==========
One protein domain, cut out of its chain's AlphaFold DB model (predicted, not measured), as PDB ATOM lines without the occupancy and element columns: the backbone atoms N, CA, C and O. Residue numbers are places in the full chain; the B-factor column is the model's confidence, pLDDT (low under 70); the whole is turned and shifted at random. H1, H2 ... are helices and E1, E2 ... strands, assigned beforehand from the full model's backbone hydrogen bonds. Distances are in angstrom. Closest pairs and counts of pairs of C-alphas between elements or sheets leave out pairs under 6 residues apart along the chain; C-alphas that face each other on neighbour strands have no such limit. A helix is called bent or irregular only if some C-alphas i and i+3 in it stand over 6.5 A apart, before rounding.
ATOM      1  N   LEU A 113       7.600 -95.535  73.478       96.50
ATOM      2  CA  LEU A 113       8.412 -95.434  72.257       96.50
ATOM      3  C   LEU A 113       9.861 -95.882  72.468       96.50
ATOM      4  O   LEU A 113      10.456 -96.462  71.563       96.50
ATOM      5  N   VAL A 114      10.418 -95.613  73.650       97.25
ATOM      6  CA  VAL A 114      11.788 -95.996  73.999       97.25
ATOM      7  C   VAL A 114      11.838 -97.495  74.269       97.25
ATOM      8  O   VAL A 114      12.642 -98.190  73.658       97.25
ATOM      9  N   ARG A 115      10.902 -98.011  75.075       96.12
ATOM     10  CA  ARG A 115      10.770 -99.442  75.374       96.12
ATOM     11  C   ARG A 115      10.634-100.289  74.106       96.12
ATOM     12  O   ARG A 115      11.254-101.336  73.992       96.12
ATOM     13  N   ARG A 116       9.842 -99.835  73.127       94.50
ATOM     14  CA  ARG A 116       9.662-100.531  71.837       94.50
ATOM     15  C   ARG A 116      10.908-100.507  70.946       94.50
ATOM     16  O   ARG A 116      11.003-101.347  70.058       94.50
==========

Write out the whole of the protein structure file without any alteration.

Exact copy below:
One protein domain, cut out of its chain's AlphaFold DB model (predicted, not measured), as PDB ATOM lines without the occupancy and element columns: the backbone atoms N, CA, C and O. Residue numbers are places in the full chain; the B-factor column is the model's confidence, pLDDT (low under 70); the whole is turned and shifted at random. H1, H2 ... are helices and E1, E2 ... strands, assigned beforehand from the full model's backbone hydrogen bonds. Distances are in angstrom. Closest pairs and counts of pairs of C-alphas between elements or sheets leave out pairs under 6 residues apart along the chain; C-alphas that face each other on neighbour strands have no such limit. A helix is called bent or irregular only if some C-alphas i and i+3 in it stand over 6.5 A apart, before rounding.
ATOM      1  N   LEU A 113       7.600 -95.535  73.478       96.50
ATOM      2  CA  LEU A 113       8.412 -95.434  72.257       96.50
ATOM      3  C   LEU A 113       9.861 -95.882  72.468       96.50
ATOM      4  O   LEU A 113      10.456 -96.462  71.563       96.50
ATOM      5  N   VAL A 114      10.418 -95.613  73.650       97.25
ATOM      6  CA  VAL A 114      11.788 -95.996  73.999       97.25
ATOM      7  C   VAL A 114      11.838 -97.495  74.269       97.25
ATOM      8  O   VAL A 114      12.642 -98.190  73.658       97.25
ATOM      9  N   ARG A 115      10.902 -98.011  75.075       96.12
ATOM     10  CA  ARG A 115      10.770 -99.442  75.374       96.12
ATOM     11  C   ARG A 115      10.634-100.289  74.106       96.12
ATOM     12  O   ARG A 115      11.254-101.336  73.992       96.12
ATOM     13  N   ARG A 116       9.842 -99.835  73.127       94.50
ATOM     14  CA  ARG A 116       9.662-100.531  71.837       94.50
ATOM     15  C   ARG A 116      10.908-100.507  70.946       94.50
ATOM     16  O   ARG A 116      11.003-101.347  70.058       94.50